In the preceding article, we left our friend, George, the novice charismatic whose excited testimony ran into a wall of biblical-sounding arguments from his pastor, a cessationist.1 This article offered a kind of pocket guide of “pro” charismatic arguments which George (or you, gentle reader) can photocopy and send to your cessationist friends for comment. We now offer George some responses to a couple of prominent arguments he is likely to hear from his cessationist pastor and others like him.
The most thorough catalog of cessationist arguments—and answers—appears in these pages in Wayne Grudem’s four-part article, a reprint of chapter 2 in an excellent book by Gary Greig and Kevin Springer, editors of The Kingdom and the Power: Are Healing and the Spiritual Gifts Used by Jesus and the Apostles and the Early Church Meant for the Church Today? published by Regal Books in 1993.
This present article seeks to supplement that chapter with answers to two prominent objections to continuing spiritual gifts: 1) “History shows that miraculous spiritual gifts have ceased,” or, in a variation of that objection: “If miracles and spiritual gifts have continued, then why don’t we see them as widespread and obvious today as in New Testament times?” 2) “Ephesians 2:20 shows that the ‘foundational gifts’ of apostle and prophet have ceased.” In my experience, these are two of the most common cessationist arguments in use today which are worth examining.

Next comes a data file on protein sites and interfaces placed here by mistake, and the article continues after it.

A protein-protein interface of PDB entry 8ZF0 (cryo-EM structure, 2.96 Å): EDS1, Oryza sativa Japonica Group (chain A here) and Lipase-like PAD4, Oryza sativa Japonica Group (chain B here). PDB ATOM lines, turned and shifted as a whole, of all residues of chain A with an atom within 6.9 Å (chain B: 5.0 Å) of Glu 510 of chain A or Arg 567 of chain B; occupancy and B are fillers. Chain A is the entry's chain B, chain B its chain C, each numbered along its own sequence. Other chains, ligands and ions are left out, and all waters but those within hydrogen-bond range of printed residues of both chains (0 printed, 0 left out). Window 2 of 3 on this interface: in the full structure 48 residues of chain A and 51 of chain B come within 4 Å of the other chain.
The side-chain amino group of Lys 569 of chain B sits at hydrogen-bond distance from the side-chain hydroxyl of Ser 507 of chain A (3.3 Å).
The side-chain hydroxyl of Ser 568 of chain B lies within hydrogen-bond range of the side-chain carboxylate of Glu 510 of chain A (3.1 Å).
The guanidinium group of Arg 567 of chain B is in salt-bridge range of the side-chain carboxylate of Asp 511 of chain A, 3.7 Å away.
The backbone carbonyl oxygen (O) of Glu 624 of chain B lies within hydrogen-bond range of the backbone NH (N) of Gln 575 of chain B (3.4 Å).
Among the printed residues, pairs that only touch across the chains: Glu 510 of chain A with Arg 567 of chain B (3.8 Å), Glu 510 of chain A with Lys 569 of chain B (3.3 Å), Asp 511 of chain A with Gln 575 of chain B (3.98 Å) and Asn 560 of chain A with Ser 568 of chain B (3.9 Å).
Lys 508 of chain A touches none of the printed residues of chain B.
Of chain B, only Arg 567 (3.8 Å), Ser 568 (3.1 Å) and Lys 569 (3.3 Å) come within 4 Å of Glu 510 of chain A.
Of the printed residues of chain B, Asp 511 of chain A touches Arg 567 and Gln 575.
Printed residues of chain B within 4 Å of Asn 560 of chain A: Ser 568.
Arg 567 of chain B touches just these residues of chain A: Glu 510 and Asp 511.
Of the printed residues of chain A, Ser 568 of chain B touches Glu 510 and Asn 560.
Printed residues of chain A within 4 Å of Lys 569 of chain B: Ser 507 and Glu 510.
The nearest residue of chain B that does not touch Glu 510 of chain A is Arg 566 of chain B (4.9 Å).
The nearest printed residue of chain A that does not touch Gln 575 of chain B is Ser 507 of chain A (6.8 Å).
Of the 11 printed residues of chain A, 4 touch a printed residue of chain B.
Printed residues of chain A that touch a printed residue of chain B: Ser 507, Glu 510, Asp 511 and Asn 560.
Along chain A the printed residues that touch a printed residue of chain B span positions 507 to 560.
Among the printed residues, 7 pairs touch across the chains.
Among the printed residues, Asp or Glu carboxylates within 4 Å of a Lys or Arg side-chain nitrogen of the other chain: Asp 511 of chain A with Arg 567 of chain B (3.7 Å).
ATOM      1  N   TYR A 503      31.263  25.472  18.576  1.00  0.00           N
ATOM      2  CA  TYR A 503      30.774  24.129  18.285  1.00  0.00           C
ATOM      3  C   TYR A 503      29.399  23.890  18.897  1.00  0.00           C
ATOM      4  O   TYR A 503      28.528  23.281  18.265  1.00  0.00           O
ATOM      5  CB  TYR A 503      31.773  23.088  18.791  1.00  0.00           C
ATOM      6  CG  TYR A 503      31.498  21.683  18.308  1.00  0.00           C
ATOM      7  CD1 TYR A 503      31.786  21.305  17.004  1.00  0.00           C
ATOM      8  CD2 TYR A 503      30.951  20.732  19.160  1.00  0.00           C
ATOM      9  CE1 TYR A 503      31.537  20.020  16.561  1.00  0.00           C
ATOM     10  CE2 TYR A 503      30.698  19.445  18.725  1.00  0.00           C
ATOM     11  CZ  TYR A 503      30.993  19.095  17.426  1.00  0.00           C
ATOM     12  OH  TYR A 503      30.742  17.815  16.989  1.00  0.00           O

1. “History shows that miraculous spiritual gifts have ceased.”
Following Benjamin Warfield’s classic cessationist work, Counterfeit Miracles published in 1918, many today appeal to history to show the cessation of miraculous gifts. Warfield insisted that his book stood on “two legs”: biblical and historical proofs. But his “legs” were grossly disproportional: probably 97% of his book stood on the historical leg, while his biblical arguments were haphazardly scattered through his pages, responding only to the biblical arguments of his opponents.
Older Pentecostals and charismatics find this odd, since our critics have often said that we base our “theology” on “experience” rather than on the word of God. Yet an appeal to “history” is actually an appeal to “experiences”—at least to those in the past. These days, the shoe is very much on the other foot: cessationists increasingly appeal to “experience” (history) while charismatics, like Jack Deere, Gordon Fee, Wayne Grudem, Gary Greig, Max Turner and John Wimber are building increasingly sophisticated biblical arguments.2
The cessationists’ ad hominum argument does not deal with the issue: according to Scripture, are charismatic manifestations a normative part of the Christian life today?